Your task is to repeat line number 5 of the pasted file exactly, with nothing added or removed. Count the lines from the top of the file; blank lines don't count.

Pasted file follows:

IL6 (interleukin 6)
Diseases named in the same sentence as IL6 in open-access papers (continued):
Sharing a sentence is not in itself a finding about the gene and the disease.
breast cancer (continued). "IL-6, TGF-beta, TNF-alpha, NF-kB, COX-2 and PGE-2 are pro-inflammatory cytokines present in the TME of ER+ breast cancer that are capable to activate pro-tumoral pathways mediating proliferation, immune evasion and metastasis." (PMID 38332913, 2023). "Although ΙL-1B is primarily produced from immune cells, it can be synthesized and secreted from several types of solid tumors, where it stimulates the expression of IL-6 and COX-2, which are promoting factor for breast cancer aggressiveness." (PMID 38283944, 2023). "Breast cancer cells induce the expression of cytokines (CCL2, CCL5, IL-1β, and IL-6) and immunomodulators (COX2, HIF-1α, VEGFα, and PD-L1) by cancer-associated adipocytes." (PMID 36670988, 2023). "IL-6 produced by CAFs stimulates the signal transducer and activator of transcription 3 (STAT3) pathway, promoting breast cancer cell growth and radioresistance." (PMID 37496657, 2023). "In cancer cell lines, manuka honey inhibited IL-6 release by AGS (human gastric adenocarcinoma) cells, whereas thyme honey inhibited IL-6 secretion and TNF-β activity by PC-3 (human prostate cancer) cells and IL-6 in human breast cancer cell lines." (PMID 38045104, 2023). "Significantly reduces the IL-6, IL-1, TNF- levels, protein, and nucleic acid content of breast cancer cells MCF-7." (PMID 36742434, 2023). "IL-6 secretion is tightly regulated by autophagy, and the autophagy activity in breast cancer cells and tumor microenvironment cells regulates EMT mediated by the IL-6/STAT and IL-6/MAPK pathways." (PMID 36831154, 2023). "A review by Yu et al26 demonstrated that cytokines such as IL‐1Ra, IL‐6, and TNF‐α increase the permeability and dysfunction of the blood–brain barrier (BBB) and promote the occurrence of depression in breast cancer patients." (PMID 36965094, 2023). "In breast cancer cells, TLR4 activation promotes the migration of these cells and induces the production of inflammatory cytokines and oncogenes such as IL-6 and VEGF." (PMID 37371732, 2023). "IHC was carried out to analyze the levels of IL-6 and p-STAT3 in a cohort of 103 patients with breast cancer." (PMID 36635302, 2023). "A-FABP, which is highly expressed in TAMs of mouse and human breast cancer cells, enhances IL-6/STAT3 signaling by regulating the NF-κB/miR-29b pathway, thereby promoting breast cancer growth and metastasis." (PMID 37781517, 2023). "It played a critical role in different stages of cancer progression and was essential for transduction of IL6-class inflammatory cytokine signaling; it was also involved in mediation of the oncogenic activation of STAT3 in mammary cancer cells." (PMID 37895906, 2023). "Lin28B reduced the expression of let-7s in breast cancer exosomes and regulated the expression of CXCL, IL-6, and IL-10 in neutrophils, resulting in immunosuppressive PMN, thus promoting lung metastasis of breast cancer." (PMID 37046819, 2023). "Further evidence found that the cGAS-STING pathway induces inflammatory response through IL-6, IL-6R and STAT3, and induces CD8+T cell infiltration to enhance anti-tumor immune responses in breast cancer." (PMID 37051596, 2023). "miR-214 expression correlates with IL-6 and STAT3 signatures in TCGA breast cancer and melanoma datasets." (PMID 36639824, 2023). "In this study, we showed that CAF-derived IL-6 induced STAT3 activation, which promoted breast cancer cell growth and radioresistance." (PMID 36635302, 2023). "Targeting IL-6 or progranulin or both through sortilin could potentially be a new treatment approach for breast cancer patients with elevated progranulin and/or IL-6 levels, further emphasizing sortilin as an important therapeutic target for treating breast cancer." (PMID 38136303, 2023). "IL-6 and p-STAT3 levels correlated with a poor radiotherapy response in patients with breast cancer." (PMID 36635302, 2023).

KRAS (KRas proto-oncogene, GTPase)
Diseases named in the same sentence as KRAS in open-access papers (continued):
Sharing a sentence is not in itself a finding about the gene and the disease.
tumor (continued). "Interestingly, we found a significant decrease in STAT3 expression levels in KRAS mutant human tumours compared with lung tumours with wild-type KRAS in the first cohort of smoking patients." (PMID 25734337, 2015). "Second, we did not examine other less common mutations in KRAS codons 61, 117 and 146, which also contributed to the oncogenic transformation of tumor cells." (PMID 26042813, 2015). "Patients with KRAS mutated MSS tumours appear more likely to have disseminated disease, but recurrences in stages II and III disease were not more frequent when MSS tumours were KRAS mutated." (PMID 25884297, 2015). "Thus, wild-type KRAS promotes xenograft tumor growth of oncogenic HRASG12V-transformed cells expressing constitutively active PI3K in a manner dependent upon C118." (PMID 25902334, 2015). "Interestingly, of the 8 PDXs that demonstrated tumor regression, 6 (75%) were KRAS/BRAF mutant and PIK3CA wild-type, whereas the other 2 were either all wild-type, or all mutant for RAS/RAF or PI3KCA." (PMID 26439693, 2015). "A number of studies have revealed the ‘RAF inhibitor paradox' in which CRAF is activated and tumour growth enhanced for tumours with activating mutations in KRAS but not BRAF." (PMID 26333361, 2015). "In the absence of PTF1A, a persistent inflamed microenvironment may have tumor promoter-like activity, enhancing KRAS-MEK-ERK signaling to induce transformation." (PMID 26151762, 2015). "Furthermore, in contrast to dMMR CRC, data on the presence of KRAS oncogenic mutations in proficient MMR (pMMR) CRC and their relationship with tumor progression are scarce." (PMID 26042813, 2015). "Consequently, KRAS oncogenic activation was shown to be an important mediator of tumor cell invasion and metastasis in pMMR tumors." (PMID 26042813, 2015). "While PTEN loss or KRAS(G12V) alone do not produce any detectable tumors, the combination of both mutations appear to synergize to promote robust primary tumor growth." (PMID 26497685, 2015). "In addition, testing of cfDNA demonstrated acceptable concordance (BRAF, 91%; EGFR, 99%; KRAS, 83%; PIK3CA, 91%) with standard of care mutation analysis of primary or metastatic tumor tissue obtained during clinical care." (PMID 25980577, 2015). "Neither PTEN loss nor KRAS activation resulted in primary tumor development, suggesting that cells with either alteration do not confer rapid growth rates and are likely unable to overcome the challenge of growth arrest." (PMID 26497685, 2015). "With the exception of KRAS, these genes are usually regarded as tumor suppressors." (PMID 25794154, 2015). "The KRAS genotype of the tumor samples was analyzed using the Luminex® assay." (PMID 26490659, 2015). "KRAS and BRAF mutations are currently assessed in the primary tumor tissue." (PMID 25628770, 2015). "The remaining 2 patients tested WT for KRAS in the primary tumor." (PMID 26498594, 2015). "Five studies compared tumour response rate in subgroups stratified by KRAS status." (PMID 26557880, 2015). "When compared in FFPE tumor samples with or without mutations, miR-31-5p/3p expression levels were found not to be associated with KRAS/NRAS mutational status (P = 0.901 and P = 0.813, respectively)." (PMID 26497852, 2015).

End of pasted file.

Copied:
KRAS (KRas proto-oncogene, GTPase)